Monday, April 30, 2012

Merlefest 2012 - Overview & Farewell

 The Crowd for Alison Krauss - Sunday PM


It's with a good deal of sadness, and maybe a little bit of relief, that for the last time we walked away from the Merlefest closing late Sunday afternoon. This was our tenth year at Merlefest, a short time compared to the hundreds of others who've come since the beginning. (I sometimes think there were five or six thousand people at the first event, considering how many people tell us they've been there since the beginning.) We  watched the festival grow while changing its focus from big and acoustic to increasingly huge, loud, and electric. Volume increases as the evenings wear on, and we find the night performances less and less to our taste. I've often said and written that if there are 20,000 people on campus, there are 20,000 different Merlefests, and this is as it should be. However, when the balance shifts to the point where we head back to our trailer before dark, it suggests that maybe we should be looking in other directions.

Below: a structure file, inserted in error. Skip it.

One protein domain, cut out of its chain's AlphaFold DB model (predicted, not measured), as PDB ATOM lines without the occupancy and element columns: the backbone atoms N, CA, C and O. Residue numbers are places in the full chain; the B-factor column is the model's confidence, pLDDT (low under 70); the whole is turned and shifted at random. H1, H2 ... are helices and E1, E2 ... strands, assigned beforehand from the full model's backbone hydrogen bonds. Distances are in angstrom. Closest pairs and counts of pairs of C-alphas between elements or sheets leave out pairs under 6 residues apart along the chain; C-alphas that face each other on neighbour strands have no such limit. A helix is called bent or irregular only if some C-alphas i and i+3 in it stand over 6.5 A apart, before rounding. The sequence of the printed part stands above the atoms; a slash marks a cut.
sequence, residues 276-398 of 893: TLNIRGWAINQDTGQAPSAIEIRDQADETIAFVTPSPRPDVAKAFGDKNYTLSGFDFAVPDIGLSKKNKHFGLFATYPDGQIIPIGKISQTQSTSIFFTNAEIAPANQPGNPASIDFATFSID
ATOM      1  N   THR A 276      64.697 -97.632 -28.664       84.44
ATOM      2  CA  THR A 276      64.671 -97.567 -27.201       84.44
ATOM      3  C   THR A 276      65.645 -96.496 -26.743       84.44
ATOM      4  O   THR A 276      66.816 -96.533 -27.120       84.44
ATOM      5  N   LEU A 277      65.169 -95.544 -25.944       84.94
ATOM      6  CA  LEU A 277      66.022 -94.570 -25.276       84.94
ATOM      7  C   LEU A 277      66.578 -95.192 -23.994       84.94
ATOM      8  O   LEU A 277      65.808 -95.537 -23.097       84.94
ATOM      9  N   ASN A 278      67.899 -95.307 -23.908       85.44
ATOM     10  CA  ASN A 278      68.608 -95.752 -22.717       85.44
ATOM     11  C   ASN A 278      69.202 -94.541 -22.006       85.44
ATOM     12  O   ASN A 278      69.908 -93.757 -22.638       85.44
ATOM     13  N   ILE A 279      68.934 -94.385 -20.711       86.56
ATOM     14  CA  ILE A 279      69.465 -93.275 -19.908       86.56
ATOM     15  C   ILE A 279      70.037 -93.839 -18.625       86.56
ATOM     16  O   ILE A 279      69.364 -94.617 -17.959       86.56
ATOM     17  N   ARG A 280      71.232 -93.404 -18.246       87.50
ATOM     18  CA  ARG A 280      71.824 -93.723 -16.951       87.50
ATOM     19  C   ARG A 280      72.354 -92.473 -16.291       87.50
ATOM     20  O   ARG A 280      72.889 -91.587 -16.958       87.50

When I began writing this blog, I had little idea what it would grow into. We were attending lots of bluegrass events as well as some other musical genres. I wanted to combine my long term love of writing and lifetime habit of doing photography with the new world of the blog, an approach to private journalism that gives everyone an opportunity to express themselves. Beyond my wildest dreams, people came to read what I had to say and see the photographs I posted. They also have stayed to read my essays, book reviews, and occasional rants. This has all been very gratifying, while being enjoyable, too. As the blog has developed, several foci have emerged which seem to characterize its current state. It's also changed from being "my" blog into a joint project we both contribute to. So what and in what direction have the purposes of the blog evolved?